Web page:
Having said that, I guess the best way to enjoy the beautiful and ever unrealistic proposals emanating from Spring 2013 Fashion Week shows is, as always, to select and adapt — just like you already probably do with your social networker life. I, for instance, have this blog, no Facebook or Twitter accounts, and have been in love for quite a while with a pair of Valentino sheer gauze top that´s sitting on the Outnet´s virtual shelves for months (and for a relatively matching pair of lace pants that have been long sold out):

Valentino Appliquéd jersey and gauze top @ the Outnet


October 19, 2012

Fifty shades of very bad literature

What´s the buzz, tell me what´s happening — that´s what the apostles sing to the Lord in one of the first numbers on the semi-blasphemous rock opera Jesus Christ Superstar, and that´s also the thought that started popping in my head as I read more and more distinct, even opposing reviews of the new supposedly erotic literary blockbuster Fifty Shades of Grey, by E.L. James.

The reviews that got me particularly curious were those of some feminists who basically destroyed the book for (1) disguising the old quest for Prince Charming in some BDSM, (2) fantasizing about control freaks and confounding sociopathy with BDSM and (3) contributing to worsen self-esteem issues regarding the difficulties some women have to reach orgasm during sex. I found it odd that a book so theoretically forward in terms of its thematic could also be so backwards, and I decided to judge for myself. I now regret that decision, but alas: what is done, is done. Let´s make something of it.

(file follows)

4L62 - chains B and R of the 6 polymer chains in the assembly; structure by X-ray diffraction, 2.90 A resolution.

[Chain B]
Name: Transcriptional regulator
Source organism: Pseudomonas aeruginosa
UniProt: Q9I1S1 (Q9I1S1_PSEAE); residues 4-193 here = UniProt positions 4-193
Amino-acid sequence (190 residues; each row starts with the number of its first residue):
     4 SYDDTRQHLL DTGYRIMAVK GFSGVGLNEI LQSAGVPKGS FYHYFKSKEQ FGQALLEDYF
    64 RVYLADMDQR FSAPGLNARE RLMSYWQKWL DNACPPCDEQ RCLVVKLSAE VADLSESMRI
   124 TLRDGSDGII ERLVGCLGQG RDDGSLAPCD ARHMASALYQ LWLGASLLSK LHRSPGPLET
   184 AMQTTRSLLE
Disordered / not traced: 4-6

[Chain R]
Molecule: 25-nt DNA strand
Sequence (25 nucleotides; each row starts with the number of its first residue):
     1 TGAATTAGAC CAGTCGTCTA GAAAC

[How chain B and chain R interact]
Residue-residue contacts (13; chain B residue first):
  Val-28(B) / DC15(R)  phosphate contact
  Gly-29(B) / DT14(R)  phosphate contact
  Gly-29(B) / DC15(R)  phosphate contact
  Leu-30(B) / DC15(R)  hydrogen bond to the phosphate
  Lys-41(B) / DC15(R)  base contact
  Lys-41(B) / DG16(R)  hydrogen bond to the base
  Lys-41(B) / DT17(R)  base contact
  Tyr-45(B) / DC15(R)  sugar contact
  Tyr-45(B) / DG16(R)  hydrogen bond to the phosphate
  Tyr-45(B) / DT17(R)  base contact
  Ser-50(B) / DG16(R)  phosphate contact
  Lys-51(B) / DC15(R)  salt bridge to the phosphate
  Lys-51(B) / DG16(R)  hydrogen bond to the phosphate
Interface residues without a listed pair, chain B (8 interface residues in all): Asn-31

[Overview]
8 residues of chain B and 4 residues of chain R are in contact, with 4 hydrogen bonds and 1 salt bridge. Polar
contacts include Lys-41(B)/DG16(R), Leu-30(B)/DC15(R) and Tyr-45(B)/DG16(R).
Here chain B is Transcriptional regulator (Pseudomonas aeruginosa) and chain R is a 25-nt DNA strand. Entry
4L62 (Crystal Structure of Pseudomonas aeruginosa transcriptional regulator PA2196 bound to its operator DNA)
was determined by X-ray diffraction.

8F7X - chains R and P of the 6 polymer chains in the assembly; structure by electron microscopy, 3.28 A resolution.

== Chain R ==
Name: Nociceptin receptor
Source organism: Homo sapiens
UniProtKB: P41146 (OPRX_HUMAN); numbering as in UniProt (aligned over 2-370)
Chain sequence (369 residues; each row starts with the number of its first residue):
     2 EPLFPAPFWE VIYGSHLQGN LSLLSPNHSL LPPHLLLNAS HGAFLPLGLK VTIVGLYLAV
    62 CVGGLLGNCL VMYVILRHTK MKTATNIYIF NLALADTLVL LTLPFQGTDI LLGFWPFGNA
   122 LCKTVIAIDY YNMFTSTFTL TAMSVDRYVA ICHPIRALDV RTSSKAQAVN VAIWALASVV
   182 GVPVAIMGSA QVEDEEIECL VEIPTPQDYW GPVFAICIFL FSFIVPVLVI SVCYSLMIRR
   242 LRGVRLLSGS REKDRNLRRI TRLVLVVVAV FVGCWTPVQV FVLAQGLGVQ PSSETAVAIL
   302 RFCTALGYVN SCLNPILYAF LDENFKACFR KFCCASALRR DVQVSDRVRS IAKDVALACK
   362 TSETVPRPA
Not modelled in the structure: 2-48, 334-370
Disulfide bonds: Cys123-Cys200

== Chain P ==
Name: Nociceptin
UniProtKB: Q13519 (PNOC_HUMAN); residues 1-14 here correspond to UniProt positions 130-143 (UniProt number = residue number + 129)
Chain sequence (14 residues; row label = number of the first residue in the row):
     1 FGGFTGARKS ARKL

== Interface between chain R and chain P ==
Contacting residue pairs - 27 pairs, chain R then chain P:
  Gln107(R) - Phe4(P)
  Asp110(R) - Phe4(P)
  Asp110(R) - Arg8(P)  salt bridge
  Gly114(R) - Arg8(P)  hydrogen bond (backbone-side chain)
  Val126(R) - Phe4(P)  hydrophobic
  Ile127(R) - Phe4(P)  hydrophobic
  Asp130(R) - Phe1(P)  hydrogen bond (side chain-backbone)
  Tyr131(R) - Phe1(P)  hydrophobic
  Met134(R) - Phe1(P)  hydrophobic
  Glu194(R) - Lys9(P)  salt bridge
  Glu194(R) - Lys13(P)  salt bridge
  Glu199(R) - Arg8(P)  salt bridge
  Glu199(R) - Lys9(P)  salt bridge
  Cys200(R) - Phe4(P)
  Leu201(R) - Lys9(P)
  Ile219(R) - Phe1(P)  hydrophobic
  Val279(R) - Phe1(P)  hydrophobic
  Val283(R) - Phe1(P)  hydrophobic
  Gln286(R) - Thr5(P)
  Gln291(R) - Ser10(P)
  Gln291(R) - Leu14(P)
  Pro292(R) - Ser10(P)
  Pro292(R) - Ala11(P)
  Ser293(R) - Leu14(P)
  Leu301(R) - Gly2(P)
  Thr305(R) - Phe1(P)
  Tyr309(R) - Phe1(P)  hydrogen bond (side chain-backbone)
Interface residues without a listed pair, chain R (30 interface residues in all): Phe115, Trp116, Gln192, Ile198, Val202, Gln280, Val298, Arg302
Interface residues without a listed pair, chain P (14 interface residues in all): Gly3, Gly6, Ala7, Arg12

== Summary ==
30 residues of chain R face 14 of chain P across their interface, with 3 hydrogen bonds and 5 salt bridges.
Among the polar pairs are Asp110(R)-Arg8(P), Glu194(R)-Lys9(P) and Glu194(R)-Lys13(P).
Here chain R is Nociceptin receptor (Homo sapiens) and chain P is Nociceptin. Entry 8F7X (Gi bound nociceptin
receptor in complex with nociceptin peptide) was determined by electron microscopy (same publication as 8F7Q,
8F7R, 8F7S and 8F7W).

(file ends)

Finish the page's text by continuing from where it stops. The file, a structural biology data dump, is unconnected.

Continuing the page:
Let´s go first for the literary aspects of the book : it´s horrendously written and it has given me the impression the author has had no meaningful emotional experience in her whole life, as if she was herself actually a teenager with the depth of a Beverly Hills 90210 character. The self-esteem issues the main character and narrator Anastasia has lack credibility; her inner dialogues and conflicts are unnervingly pathetic, as she spends the entire book in a bizarro struggle between her “inner goddess” (what the fucking fuck?) and her “subconscious” (WTFF 2), two aspects of her personality who in a television cartoon would correspond to a little sex driven devil on one side of  her shoulder and Larry David on the other.

The author has a very disturbing obsession with some awful narrative images she repeats over and over again throughout the seemingly endless pages of the book: the way Christian Grey´s pants hang from his hips, the sound of the condom foil packet being ripped open (she mentions it ALMOST. EVERY. TIME.), the way Anastasia bites her lip. All characters are very superficial stereotypes, all dialogues are poorly constructed, it´s all just so… sad! Yes, it makes me sad that a book as bad as this one has made the cut and attracted such a massive crowd.